Sophia Di Martino as Sylvie on 'Loki,' looking angry and about to attack.

You Missed The Point Of Loki If You Think Sylvie Is To Blame for Kang

Marvel’s Phase 5 kicks off next month with Ant-Man and the Wasp: Quantumania, meaning that Kang the Conqueror is about to make his big MCU debut. While a lot of fans are already rooting for this next “big bad” of the franchise, some are getting scared of the damage he’s going to do while he’s around. With speculation that Ant-Man’s third movie is going to culminate in the death of Scott Lang himself at the hands of Kang, a lot of fans online are already prepared to be out for blood if this ends up coming to fruition. But it’s not Kang they’re getting ready to go after, it’s Sylvie, from the Loki series.

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Why is a character who hasn’t even interacted with Ant-Man and is unlikely to show up in Quantumania being blamed for his potential death? The short answer: misogyny and lack of understanding or care about fascism.

The longer answer goes back to the finale of Loki’s first season, when Loki and Sylvie traveled outside of time and space to find He Who Remains, a Kang variant who’d appointed himself ruler of time and created the “Sacred Timeline.” In order to maintain said singular timeline and avoid alternate ones branching off of it and potentially merging—leading to a(nother) Multiversal War—he created the Time Variance Authority (TVA). This time-traveling institution captures “variants”—beings whose actions (unknowingly) led to the creation of a timeline branch—and ensures the branched timelines are “pruned.” This unassuming word actually means that they are sent to the Void at the end of time to be consumed in their entirety by a giant cloud monster (well, until the Lokis defeat it).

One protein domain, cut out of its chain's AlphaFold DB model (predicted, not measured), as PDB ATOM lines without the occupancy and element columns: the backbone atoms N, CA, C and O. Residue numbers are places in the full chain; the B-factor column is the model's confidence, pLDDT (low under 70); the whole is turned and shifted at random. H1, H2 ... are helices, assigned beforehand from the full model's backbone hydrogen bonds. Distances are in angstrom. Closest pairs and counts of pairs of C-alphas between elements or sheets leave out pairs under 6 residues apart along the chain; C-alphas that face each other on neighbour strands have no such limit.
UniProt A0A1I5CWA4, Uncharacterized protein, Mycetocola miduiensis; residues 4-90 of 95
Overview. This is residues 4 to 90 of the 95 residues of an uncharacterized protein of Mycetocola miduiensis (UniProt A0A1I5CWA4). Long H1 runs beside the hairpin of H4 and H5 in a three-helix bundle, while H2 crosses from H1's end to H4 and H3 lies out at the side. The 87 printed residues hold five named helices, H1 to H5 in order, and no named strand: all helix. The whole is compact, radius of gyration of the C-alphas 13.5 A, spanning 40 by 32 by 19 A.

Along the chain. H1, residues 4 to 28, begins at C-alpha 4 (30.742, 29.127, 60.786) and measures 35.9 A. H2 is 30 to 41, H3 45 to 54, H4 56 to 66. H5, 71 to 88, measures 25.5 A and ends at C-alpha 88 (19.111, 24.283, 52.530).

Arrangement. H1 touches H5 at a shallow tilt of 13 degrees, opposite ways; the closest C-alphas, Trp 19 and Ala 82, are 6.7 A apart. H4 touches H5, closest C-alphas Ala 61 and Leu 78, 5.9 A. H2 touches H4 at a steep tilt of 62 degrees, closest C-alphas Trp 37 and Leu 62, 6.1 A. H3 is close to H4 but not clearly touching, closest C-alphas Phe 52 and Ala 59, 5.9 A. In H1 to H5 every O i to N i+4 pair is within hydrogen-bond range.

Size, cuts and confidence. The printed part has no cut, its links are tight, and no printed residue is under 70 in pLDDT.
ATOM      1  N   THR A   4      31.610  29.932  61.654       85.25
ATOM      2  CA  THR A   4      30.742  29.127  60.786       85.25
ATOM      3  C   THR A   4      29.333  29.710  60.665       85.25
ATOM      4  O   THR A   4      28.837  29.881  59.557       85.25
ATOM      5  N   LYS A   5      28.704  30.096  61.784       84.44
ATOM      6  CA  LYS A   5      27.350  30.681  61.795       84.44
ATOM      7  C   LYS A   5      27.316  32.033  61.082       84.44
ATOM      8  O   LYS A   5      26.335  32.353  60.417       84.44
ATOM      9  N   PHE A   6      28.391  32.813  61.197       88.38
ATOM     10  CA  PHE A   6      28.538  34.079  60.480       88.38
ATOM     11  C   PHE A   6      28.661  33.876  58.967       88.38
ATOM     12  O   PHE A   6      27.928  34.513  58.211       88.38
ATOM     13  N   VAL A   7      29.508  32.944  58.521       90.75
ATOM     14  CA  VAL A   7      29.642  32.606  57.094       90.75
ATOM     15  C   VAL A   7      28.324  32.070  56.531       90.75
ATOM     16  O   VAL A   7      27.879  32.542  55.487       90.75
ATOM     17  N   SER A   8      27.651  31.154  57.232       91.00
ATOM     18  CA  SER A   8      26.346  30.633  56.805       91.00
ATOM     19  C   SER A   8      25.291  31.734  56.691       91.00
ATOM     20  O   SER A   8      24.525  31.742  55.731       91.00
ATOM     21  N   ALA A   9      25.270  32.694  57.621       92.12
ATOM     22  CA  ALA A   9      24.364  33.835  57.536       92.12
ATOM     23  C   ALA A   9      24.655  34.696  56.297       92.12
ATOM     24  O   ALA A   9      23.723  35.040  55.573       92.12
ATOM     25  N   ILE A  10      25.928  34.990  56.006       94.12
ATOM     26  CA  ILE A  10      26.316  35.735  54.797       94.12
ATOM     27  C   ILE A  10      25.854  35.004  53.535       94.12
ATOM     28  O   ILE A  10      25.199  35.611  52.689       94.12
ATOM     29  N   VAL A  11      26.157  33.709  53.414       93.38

Alioth the cloud monster in 'Loki'
(Disney)

Sylvie, being a variant herself, wasn’t too keen on this plan. After spending her entire life running from the TVA after being captured by them as a child, she was finally able to fulfill her mission of murdering the one who set up that system in the first place: He Who Remains. In so doing, she also freed the multiverse. But now that the Kang variants—the ones the Sacred Timeline was designed to prevent from coming into existence—are coming, a new mindset is growing amongst some Marvel fans. You’ve heard of “Thanos was right?” Well, get ready for the sequel: “He Who Remains was right.”

Fans who subscribe to this mindset believe Sylvie was wrong to kill He Who Remains and set the multiverse free because everything was “peaceful” before she did. In other words, the billions of creatures that were being killed on a regular basis via multiversal genocide don’t matter to them because they didn’t have to worry about his variants possibly killing the ones they know and love. It’s a classic example of “if this injustice isn’t affecting me directly, it doesn’t matter”. This sentiment is seen far too often in the real world (obviously with much worse consequences than the ones in a fictional cinematic franchise, but how people react to things in fiction may reveal underlying tells about how they feel about them elsewhere).